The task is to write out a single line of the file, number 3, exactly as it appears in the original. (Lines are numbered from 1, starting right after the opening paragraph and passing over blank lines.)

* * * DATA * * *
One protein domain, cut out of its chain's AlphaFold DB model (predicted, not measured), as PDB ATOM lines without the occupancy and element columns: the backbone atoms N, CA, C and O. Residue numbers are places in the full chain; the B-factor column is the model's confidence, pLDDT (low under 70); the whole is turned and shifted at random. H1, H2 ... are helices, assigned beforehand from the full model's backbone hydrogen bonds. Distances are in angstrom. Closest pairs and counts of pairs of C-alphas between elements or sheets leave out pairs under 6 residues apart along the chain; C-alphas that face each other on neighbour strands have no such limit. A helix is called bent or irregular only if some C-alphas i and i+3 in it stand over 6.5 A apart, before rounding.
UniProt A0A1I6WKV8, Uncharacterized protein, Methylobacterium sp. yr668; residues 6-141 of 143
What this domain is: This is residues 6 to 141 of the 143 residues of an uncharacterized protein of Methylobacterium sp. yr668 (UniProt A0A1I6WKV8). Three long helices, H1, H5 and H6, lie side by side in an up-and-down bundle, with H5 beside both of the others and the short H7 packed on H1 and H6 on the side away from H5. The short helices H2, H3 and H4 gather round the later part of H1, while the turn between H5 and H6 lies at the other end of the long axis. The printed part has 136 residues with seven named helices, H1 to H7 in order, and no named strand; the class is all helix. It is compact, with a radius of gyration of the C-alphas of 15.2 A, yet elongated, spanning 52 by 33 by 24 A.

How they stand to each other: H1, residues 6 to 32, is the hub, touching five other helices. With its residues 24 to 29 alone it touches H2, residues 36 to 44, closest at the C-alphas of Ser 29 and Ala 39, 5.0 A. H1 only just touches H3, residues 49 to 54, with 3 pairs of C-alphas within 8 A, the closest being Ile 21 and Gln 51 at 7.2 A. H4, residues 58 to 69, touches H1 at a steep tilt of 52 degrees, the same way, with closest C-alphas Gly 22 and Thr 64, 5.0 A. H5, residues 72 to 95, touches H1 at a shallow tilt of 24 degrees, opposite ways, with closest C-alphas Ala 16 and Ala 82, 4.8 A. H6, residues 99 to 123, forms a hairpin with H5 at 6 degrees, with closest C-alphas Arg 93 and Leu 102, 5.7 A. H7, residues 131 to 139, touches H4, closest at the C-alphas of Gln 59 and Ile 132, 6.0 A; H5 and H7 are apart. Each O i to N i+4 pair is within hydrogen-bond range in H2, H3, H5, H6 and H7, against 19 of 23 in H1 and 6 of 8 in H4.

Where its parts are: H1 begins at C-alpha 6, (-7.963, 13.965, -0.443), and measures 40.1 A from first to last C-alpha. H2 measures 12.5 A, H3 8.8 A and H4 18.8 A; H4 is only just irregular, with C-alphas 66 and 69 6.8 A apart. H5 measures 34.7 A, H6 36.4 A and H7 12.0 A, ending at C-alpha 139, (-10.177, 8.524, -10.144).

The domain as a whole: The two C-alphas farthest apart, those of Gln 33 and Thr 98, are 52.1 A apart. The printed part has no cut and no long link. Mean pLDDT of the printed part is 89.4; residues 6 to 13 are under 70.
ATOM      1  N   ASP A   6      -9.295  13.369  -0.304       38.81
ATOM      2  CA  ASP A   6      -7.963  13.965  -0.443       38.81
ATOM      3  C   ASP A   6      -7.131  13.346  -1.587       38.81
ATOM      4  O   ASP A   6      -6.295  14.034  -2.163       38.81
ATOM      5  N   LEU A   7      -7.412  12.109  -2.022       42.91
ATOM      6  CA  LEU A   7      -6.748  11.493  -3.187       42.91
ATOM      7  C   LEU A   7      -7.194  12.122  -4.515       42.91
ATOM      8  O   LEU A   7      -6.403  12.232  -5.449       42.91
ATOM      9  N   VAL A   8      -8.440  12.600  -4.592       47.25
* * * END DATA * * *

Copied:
How they stand to each other: H1, residues 6 to 32, is the hub, touching five other helices. With its residues 24 to 29 alone it touches H2, residues 36 to 44, closest at the C-alphas of Ser 29 and Ala 39, 5.0 A. H1 only just touches H3, residues 49 to 54, with 3 pairs of C-alphas within 8 A, the closest being Ile 21 and Gln 51 at 7.2 A. H4, residues 58 to 69, touches H1 at a steep tilt of 52 degrees, the same way, with closest C-alphas Gly 22 and Thr 64, 5.0 A. H5, residues 72 to 95, touches H1 at a shallow tilt of 24 degrees, opposite ways, with closest C-alphas Ala 16 and Ala 82, 4.8 A. H6, residues 99 to 123, forms a hairpin with H5 at 6 degrees, with closest C-alphas Arg 93 and Leu 102, 5.7 A. H7, residues 131 to 139, touches H4, closest at the C-alphas of Gln 59 and Ile 132, 6.0 A; H5 and H7 are apart. Each O i to N i+4 pair is within hydrogen-bond range in H2, H3, H5, H6 and H7, against 19 of 23 in H1 and 6 of 8 in H4.